1.10.2007 1:06pm
Parvenu:
Going back to the original post: I don't see the correlation between science fiction or fantasy and any particular political inclination.

Doctor Who is a science fiction that, for whatever reason, finds more favor among my liberal friends. I have no idea whether they're representative, but I see no reason to believe that they're not (at least of young, white-collar, law-school-grad liberals).

Stargate is a science fiction that has some conservative memes, including its friendliness to the American military and the fact that military solutions to problems are ultimately more often the only effective ones (Daniel Jackson's attempts at "dialogue" with hostile races generally end up with him needing rescue by more well-armed men than himself); however, it also includes a fair number of conservative memes, not least of which is that most religions, including Christianity, are portrayed as the remnants of long-forgotten alien occupation or domination of primitive Earth cultures. The Ori are not a caricature of Islam; they are the series' backstory behind the demons of Christian tradition (see, for example, the "lake of fire" in which they reside in their home dimension), just as their archenemies, the Ancients, are the series' portrayal of the angels. The fact that the series casts the angels as nothing but former mortals (whose technology is so advanced that it appears supernatural even to us) is definitely not a conservative meme.

Battlestar Galactica is the only science fiction show I've ever seen praised in National Review, for whatever that's worth. That said, it doesn't fall neatly into either camp and at least some of its story arcs could be interpreted as sympathetic to Iraqis and/or Palestinians under superpower occupation. In addition, humanity is portrayed as polytheistic (apparently following a centuries-evolved form of Zoroastrianism, of all things), while the cybernetic Cylons are monotheistic.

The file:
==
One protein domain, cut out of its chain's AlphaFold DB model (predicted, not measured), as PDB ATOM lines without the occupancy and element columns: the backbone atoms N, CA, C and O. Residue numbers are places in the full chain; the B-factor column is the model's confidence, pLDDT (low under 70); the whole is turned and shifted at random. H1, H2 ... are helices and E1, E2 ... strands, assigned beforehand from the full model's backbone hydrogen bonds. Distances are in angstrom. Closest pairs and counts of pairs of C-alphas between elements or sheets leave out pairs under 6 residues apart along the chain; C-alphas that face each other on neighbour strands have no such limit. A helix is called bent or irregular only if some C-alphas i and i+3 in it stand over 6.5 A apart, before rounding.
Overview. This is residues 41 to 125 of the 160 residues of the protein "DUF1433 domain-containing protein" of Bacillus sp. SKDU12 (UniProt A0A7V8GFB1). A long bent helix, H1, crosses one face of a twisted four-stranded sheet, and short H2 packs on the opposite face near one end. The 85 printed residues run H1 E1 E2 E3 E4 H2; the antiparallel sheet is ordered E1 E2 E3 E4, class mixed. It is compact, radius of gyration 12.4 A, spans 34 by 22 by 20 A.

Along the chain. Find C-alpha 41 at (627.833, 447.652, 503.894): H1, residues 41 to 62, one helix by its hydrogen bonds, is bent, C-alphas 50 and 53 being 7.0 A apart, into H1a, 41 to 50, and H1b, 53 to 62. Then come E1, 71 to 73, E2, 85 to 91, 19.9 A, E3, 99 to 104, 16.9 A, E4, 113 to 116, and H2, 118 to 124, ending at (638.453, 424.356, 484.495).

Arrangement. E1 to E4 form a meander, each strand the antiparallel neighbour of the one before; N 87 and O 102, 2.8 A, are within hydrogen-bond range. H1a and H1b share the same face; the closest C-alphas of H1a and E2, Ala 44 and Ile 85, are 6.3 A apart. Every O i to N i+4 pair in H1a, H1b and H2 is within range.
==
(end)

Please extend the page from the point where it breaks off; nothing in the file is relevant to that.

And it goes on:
Firefly was unabashedly libertarian, in as close to the pure sense of the word as one can get; one of the primary movers behind the show was an objectivist.

On the fantasy side, I think the reputation the genre has for being conservative-friendly comes primarily from the two most well-known names in the genre, J.R.R. Tolkien and C.S. Lewis. However, as another commenter already noted, Stephen R. Donaldson is hardly a conservative. An even more notable liberal fantasy writer was Marion Zimmer Bradley, editor of the Sword and Sorceress anthology and author of The Mists of Avalon, a feminist retelling of the Arthurian legend from the perspective of Morgain and Guenevere, in which basically every male character, as well as Christianity, comes off poorly.

Anyway, a long trip for a short point: the associations between science fiction and libertarianism and between fantasy and conservatism both seem to be fairly tenuous.
1.10.2007 1:12pm
Centrist:

I think that liberals who see a connection between science fiction and conservatism think that these two things are inherently "conservative":

1) Disdain for socialism

2) Approval of the military

I think the reason for the connection is that neither sci-fi authors nor conservatives see any need to heed reality when developing their plots.
1.10.2007 1:16pm
Aleks:
Re: But he was certainly a conservative.

Maybe in a small "c" way only. I cannot imagine him being a fan of our Mr Bush or even Britain's Mrs. Thatcher. A couple years back there was a debate on NRO about this: Is LOTR conservative or liberal? The consensus was that it is both, or neither. You can find both liberal and conservative themes in Tolkien's popular writings. As examples of the former, his environmentalism (long before that became popular) and the odd lack of overt religiosity in Middle Earth (even if you read the background mythology in the Silmarillion, Tolkien's "god" is more of a Deist-type being, remote and mostly uninvolved after the act of creation.)